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The Dorsal View

A round-up of medical news and oddities from left field

Crazy crazes or Darwinian selection?


How many injuries have you treated where the aetiology can be traced to irresponsible action or just plain stupidity? Naturally, every patient deserves to be treated equally, regardless of how they acquired their illness, but any doctor would be entitled to raise an eyebrow if a patient presents with an injury or condition that has its roots in one of the health fads promoted by so-called ‘celebrities’.
These can range from the sublime to the ridiculous, and from the benign to the insidious. For example, Ryan’s Daughter actress Sarah Miles professes the benefits of drinking her own urine, or ‘urotherapy’ as it’s called, in an effort to add a veneer of credibility. The theory is that because urine is filtered by the blood and kidneys, you’re left with a large amount of unfiltered nutrients and vitamins. I’ll take their word for it.
Another actress, Gwyneth Paltrow, ascribes to ‘bee-sting therapy’, which does exactly what it says on the tin, under the guise of treating inflammation and scarring. Ms Paltrow also uses an old Chinese technique known as ‘cupping’, which involves placing glass cups on the body to create a type of vacuum which is purported to stimulate the nervous system and stimulate blood flow. However, it also raises connective tissue and creates circular lesions on the skin that closely resemble burn-marks.
Then there’s Shailene Woodley (no, neither have I), who swears by something called ‘vaginal sunbathing’. Over to Ms Woodley: “Another thing I like to do is give my vagina a little vitamin D. I was reading an article written by a herbalist [ah, mystery solved!] I studied about yeast infections and other genital issues…” Ms Woodley also regularly eats a teaspoon of clay, which she says “binds to other materials in the body and helps your body excrete those materials that aren’t necessarily the best for you”. Like clay, presumably.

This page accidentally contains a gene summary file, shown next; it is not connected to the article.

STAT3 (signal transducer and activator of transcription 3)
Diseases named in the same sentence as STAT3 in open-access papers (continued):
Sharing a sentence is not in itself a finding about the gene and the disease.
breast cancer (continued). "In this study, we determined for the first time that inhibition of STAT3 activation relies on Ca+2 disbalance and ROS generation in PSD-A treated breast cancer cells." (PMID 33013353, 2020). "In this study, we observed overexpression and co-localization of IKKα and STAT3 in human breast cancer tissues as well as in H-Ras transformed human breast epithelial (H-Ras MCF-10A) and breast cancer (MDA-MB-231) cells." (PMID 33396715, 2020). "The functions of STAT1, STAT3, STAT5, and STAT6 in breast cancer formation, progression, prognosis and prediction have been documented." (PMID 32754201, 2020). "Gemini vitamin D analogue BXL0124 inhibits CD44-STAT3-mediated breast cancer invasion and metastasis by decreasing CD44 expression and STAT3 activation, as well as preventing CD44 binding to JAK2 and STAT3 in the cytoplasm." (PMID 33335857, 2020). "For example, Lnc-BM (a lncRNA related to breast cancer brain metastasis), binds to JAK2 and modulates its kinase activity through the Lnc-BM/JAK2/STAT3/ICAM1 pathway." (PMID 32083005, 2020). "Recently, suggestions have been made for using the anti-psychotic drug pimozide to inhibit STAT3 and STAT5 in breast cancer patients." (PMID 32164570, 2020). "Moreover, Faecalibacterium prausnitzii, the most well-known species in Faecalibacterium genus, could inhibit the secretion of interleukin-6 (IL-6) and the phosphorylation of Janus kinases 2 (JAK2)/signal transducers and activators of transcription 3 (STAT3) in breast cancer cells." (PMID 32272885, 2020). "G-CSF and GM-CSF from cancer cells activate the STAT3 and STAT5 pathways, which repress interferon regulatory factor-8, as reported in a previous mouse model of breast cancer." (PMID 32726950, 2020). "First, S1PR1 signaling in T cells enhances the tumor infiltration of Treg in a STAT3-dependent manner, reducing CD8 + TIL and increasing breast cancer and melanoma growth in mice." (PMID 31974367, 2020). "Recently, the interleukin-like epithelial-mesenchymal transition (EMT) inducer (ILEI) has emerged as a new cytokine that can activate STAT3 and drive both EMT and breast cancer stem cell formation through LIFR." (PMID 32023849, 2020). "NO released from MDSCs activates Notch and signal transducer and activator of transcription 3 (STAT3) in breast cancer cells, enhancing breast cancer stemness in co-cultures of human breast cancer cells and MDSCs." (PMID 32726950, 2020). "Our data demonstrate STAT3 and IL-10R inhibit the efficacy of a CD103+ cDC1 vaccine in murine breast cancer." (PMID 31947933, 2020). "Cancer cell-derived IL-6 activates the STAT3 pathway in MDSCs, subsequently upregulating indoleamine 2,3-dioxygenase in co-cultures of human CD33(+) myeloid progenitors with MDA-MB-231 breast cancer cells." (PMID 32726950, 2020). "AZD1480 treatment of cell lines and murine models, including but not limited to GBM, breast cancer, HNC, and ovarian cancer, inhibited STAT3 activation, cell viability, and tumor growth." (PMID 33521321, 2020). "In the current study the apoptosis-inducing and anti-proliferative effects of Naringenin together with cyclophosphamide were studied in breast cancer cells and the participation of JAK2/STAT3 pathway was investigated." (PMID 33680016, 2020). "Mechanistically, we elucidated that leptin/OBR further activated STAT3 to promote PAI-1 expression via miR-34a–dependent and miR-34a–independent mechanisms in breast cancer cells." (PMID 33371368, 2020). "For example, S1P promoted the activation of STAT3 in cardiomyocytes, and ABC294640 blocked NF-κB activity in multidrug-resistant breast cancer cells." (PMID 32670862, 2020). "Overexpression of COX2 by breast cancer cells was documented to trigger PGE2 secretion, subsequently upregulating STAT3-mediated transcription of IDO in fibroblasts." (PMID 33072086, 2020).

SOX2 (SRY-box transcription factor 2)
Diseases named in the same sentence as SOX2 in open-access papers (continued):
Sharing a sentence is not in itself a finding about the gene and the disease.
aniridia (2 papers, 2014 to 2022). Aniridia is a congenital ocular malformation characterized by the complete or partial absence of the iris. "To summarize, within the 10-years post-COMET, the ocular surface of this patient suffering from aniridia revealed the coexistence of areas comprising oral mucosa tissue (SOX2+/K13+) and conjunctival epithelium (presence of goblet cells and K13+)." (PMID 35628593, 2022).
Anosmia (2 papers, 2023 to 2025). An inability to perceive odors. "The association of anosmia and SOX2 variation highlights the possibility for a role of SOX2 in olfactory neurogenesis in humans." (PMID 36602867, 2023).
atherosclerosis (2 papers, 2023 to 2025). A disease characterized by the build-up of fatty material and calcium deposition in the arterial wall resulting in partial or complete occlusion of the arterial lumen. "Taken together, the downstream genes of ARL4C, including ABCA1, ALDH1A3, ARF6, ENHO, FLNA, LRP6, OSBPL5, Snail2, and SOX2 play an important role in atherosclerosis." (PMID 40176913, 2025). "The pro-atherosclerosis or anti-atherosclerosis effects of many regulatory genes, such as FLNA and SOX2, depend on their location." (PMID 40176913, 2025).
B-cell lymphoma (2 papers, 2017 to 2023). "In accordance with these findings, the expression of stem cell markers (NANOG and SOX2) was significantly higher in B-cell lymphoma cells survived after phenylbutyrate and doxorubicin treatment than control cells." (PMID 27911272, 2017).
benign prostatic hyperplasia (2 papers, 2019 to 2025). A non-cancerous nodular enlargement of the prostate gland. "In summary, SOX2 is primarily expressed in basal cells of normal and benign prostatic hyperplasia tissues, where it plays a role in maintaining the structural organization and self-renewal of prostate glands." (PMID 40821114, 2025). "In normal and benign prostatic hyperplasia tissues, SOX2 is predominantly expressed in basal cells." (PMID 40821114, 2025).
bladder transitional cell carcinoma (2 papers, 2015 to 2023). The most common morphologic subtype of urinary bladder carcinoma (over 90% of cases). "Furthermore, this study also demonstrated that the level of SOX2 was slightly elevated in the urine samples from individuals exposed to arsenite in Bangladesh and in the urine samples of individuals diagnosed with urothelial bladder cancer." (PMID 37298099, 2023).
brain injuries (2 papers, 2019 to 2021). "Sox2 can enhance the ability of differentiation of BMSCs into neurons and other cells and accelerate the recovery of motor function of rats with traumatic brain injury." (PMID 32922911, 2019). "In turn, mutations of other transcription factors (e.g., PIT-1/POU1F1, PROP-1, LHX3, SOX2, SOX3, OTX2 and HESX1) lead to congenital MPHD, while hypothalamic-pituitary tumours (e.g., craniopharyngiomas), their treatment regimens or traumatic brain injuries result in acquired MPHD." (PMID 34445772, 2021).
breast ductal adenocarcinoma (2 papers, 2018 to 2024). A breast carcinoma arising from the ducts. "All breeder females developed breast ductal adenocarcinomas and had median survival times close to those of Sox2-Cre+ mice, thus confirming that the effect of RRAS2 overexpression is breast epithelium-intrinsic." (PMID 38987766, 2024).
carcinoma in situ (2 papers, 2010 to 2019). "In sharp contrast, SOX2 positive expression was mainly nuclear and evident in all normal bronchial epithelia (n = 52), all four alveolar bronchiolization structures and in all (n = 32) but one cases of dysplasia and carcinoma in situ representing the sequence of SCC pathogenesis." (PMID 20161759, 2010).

Another of the more flaky but dangerous fads is cryotherapy, promoted by cosmetics businesswoman Bobbi Brown. I don’t need to go into the potential dangers of being almost frozen to death.
Inevitably, the notoriously publicity-shy Kim Kardashian had to pop up in this list. Who knows how many injuries she is responsible for, having promoted the ‘vampire facial’. This involves a blood-draw from the arm, after which the blood is spun in a centrifuge to separate the platelets and the end product is then either injected back into the bloodstream, or even worse, is applied as a face-mask after microdermabrasion.
Demi Moore, meanwhile, travels to Austria to have leeches placed on her body for supposed antimicrobial and anticoagulant benefits. I’m not sure why she needs to travel to Austria though, you would think there are plenty of leeches in Hollywood.
Big Bang Theory actress Mayim Bialik — a qualified neuroscientist — is a proponent of eating one’s own placenta, which she describes as “perfectly healthy and wonderful to ingest”, and she recommends adding it to vegetable soup as a purée.
Meanwhile, singer Myleene Klass drinks tea laced with breast milk, claiming it’s a family tradition and tastes like a yoghurt drink. This is less dangerous than the practice of ‘candle therapy’ used by some models to rid their hair of split ends and involves using a naked flame to burn off fly-away hair ends. Sometimes, words fail me.
Then there’s Victoria Beckham, whom you knew would be on this list of shame, who uses ‘Japanese geisha facials’, which involves smearing nightingale droppings all over her face, or Sandra Bullock, who uses haemorrhoid cream to supposedly get rid of puffy eye-bags. See you in the Eye & Ear, Sandra.
And just when you think it can’t get more bizarre, there’s Victoria’s Secret model Stella Maxwell, a fan of ‘snake massages’. This involves allowing two large boa constrictors to slither all over her body. Sounds relaxing. And incredibly dangerous if they’re hungry or cranky.
I’ll finish with possibly the dumbest craze of all — ‘sun tattoos’ (pictured above). Dermatologists, look away now.
Hopefully this craze will die out, but rather than get a conventional tattoo, some bright sparks use stencils to literally burn a pattern onto their bodies.
The bottom line is: Check those magazines in your waiting room; they may be doing more harm than good. You can’t go wrong with a copy of National Geographic.

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